I mainly developing on Linux-based OS. I’m using Panda3d to display a model composed of a few .dae meshes, with a custom skybox and basic tessellated ground plane. Everything runs perfectly smooth on Ubuntu, at about 250 FPS for a single model, and at about 30 FPS when duplicating the model about 500 times on the scene. On the contrary, if I run the exact same code on Windows, it runs at about 22 FPS even with a single model… And yes, I have specified ‘load-display pandagl’ and my GPU driver is up-to-date. I’m using a laptop with NVIDIA GeForce RTX 2070 MAX-Q.
My specific suggestion is that it may be worth looking at your graphics card’s settings-application, and seeing whether you can’t specify that it prefer the high-performance graphics card over the (guessed at) integrated one.
Is it possible to detect if the Nvidia gpu is used by Panda3d on Python side ? Ideally I would like to run smoothly on both, and detect if it is running on chipset could be useful to enable a kind of degraded mode (disable stuff like multisamples, shadows…etc) and throw a warning.
I want to use know the GPU vendor before setting some options such as 'framebuffer-multisample' and 'multisamples' using loadPrcFileData. However, base.win.gsg.driver_renderer is not defined before creating a graphical window as far as I understand how panda3d works. So it is too late at this point. But maybe I’m wrong. I’m not very familiar with Panda3d.
Yes, unfortunately it’s not possible to detect this before opening a window.
However, in most modern games that have postprocessing effects, you probably don’t want the main window to have multisamples anyway, but you’d rather have a main scene buffer that is being rendered to a texture and postprocessed before it is rendered to the main window that needs the multisamples (via FilterManager/CommonFilters), so it’s not really an issue.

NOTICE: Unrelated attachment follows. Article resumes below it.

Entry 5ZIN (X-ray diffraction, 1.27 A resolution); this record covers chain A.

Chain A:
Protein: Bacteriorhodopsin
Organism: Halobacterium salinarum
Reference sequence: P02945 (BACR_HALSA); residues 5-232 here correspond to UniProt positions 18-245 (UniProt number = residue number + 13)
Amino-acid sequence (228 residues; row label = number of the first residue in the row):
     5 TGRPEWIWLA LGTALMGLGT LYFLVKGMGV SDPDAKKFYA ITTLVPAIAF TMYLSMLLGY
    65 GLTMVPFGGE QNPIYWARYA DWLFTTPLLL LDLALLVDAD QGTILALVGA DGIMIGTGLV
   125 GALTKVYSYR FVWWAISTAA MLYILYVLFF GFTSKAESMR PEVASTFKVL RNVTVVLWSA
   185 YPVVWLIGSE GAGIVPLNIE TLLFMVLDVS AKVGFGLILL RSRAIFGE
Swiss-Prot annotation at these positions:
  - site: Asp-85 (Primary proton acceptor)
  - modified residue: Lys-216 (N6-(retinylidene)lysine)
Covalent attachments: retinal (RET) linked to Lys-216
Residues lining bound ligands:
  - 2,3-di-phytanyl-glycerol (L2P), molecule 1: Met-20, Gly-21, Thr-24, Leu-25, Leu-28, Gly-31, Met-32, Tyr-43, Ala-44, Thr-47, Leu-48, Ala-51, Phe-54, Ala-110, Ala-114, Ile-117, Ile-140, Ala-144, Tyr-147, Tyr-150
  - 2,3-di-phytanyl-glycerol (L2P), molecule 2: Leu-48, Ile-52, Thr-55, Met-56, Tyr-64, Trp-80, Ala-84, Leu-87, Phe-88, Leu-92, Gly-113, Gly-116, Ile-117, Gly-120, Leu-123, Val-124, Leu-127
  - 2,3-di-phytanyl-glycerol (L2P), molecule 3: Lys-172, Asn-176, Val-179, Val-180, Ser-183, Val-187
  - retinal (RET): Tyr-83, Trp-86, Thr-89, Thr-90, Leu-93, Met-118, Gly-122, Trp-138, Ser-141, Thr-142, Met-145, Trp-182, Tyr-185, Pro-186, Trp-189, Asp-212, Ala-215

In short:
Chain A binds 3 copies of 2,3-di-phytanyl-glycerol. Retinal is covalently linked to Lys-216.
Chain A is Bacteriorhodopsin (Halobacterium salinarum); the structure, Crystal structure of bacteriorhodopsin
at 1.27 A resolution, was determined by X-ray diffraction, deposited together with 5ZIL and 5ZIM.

Alternatively, you would need to reopen the window, or first open an offscreen buffer.
Hum, I get what you mean but it looks more advanced than my current knowledge of Panda3d. I will give it a try. Do you think it is related to about simplepbr shader is working for it has nothing to do with it ?
Actually, if you use simplepbr, it should handle this for you. Don’t enable multisampling on the main window, but rather pass msaa_samples to the simplepbr init call; you should be able to call simplepbr.init after the Panda window has been created (so you can determine what to pass based on the capabilities reported by the driver), and even call it again if you wish to change the settings, I believe.
For now I’m not using it, but I’m trying to yes. It seems to fix multiple issues at once for me. I still have a washed out colors issue but apart from that it looks good !
EDIT: By the way, I completely forgot that I do open a first dummy off screen buffer anyway for some other concern. So it was already possible for me to do what you suggested first. No need for simplebr after all it should be already straightforward. Yet I think I will still use it if I solve my issue because it looks really neat.